They had placemats on the tables that showed all of the Chinese Zodiac symbols and list of years. Every time we had to go over the differences between the Chinese calendar and the Western calendar. I was especially fascinated by the symbolism of the animals associated with one’s birth year. I am from the year of the rabbit, my little brother from the year of the snake.

Beyond this experience we didn’t much pay attention to the Lunar New Year when I was young. It wasn’t part of our general customs back then nor was it really part of Japanese practice. But as said, times they have a-changed, and I’m grateful for that! I’ve appreciated that in conversation and exchanges over this weekend, holiday greetings and new year wishes have been shared among many whether they are of East Asian heritage or not!

My Grandmother passed away in 2014 and my mother just a few months ago. These memories somehow seem more vibrant now yet the details make me wonder evermore. What have I forgotten? Where am I mistaken? Who can remind me now? Holidays are like that, as is the changing of the year — bringing back, causing us to recall, to remember, maybe to question. Everything is tinged with a hint of sadness…

Yet at the same time the turning of the year, the remembrance back and the movement forward has brought for me an appreciation and a real sense of gratitude that I would not be here and who I am was it not for them.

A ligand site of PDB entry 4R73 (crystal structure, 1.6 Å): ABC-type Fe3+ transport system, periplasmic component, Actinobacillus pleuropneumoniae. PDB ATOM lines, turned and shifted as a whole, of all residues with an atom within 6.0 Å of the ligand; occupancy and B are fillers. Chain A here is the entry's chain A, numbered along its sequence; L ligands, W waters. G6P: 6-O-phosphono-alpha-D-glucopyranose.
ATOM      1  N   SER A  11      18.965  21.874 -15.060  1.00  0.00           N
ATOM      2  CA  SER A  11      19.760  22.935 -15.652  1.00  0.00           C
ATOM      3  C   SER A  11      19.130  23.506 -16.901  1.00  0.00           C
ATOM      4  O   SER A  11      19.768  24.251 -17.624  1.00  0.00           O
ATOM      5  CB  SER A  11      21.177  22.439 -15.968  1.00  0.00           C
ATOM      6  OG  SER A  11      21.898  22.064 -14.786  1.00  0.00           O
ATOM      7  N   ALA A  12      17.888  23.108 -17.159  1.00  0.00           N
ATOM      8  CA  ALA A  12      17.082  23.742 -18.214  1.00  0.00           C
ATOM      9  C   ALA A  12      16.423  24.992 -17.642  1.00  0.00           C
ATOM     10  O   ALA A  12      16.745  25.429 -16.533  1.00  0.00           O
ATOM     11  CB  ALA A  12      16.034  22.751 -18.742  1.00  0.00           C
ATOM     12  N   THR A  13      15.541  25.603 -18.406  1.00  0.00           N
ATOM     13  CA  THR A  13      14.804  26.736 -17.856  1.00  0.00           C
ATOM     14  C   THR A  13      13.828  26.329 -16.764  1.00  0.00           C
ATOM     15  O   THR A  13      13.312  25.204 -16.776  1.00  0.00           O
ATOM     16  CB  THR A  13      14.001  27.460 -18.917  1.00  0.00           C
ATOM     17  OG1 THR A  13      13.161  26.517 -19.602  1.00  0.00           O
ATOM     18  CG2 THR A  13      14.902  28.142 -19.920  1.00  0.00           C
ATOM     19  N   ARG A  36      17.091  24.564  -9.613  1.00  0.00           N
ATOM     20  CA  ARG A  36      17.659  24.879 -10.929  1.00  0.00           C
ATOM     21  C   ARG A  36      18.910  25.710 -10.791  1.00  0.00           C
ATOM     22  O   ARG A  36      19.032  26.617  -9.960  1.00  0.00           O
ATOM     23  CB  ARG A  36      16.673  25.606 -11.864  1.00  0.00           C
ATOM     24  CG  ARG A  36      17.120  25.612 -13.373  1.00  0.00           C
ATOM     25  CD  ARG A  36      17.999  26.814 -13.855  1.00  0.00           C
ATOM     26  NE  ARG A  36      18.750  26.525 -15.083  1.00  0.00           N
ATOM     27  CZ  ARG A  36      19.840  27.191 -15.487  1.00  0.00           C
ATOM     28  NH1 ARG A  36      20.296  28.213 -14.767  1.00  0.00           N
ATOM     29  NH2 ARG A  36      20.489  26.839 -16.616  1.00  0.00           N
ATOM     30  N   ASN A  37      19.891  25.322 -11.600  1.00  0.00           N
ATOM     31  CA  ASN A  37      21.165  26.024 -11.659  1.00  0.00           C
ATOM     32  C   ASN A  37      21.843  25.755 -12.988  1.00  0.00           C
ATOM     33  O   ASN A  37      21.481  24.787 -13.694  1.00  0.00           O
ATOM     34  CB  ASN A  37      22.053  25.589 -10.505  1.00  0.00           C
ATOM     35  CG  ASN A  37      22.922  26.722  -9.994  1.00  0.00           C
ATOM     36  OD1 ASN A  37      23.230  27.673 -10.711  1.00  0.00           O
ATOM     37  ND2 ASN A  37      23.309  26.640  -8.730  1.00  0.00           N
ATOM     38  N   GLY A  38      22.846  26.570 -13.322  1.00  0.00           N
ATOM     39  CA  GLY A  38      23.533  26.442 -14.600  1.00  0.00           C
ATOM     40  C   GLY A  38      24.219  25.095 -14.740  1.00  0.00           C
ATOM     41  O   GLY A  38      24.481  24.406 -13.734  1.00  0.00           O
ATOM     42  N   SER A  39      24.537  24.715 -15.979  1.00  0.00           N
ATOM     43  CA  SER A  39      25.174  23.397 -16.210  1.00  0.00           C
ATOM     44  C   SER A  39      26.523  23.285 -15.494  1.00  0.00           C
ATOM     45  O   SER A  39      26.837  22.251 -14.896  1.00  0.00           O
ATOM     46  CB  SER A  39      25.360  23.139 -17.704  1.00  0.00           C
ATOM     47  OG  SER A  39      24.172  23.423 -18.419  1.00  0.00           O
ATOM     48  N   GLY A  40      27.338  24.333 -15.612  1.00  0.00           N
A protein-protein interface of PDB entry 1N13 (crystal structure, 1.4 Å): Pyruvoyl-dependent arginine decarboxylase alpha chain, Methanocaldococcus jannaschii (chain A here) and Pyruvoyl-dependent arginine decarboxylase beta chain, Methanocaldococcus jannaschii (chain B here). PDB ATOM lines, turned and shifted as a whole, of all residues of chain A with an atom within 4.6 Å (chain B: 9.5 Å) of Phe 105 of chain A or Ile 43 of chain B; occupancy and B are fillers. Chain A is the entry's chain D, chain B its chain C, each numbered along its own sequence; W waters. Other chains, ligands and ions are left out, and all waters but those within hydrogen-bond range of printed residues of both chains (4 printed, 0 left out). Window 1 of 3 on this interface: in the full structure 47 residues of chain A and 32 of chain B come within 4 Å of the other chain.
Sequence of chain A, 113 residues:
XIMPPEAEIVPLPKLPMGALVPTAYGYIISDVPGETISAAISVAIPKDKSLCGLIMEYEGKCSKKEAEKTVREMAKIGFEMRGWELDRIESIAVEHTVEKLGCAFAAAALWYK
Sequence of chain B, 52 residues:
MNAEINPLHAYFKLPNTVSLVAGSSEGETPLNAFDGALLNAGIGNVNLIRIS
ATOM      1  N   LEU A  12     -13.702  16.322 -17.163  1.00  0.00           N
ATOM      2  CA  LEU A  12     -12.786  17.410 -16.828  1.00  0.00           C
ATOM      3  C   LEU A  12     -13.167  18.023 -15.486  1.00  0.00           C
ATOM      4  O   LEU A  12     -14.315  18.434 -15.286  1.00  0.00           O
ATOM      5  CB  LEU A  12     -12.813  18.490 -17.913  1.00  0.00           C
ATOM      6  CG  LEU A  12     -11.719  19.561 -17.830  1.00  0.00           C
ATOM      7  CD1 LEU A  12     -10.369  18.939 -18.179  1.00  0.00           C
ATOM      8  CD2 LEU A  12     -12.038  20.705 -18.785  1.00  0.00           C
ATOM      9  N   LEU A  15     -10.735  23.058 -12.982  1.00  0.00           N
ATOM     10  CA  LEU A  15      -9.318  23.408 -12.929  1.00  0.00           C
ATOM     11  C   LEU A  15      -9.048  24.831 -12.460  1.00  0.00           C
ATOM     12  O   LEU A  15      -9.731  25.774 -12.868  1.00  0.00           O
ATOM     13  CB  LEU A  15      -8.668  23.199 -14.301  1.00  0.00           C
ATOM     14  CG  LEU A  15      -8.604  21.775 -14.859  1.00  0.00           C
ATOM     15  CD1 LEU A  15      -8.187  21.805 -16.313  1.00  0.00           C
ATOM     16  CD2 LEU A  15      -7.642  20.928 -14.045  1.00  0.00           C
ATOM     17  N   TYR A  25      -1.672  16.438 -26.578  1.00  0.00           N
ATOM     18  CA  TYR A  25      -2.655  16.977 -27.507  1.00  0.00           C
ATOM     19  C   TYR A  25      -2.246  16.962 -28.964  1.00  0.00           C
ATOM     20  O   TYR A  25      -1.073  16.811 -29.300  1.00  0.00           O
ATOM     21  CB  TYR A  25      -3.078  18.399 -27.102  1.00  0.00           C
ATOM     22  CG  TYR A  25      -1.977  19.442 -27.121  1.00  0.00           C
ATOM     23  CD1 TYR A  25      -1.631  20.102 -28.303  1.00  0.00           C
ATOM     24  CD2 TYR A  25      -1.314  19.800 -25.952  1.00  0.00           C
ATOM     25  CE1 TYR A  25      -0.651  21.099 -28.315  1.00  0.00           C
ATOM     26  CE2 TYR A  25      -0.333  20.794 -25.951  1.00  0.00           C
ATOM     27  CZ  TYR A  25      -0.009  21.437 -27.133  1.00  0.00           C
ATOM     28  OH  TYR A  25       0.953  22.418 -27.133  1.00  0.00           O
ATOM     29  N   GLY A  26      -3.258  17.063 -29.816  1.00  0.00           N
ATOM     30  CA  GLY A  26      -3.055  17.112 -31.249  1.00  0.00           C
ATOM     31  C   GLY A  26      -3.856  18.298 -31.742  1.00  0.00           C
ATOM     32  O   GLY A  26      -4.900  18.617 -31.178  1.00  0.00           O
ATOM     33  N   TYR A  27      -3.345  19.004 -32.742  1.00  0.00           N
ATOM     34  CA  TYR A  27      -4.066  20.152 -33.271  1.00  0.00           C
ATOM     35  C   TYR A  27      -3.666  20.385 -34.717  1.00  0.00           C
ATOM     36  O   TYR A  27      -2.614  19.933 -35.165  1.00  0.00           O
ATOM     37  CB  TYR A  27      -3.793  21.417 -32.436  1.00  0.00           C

So later today different foods will be eaten, many to represent luck and to symbolize good fortune for the year ahead. But probably most special for me, I will eat red bean candy. I will think back, will remember, and give thanks.

Wherever you are and how ever you may be celebrating today, Happy Lunar New Year.

(I’ll end my temporary return here to the blog next week with the second part of “Of Community, Worms and Flowers and Everything Else.”)

Thomas Goodhart

Tom Goodhart is the pastor of Trinity Reformed Church of Brooklyn (in Ridgewood, Queens) in New York City. A native Midwesterner, he has served churches in New York for over twenty years, always accompanied by his trusty canine co-pastors. He has served in various roles at the Classis, Regional Synod, and General Synod levels in the Reformed Church in America. Formerly an urban chicken farmer, he aspires to soon become a tender of honeybees.


  • Kathy says:

    I grew up in Northwest Washington Dutch country, just five miles south of the Canadian border. While there may have been others, my first recollection of eating in a restaurant was a Chinese restaurant just across the border. It was magical!!

  • Jack says:

    I grew up 18 miles east of Y-Town in New Wilmington, PA. We had a restaurant. Thanks for a loving essay.

  • Rowland Van Es says:

    Growing up in Taiwan, Lunar New Year was always a bid deal. Aside from special food, there was also the tradition of getting money in red envelopes. It is funny how certain tastes and smells still bring it all back.

  • Gretchen Schoon Tanis says:

    Here’s to us – the year of the Rabbit – may it be a blessed one. ; )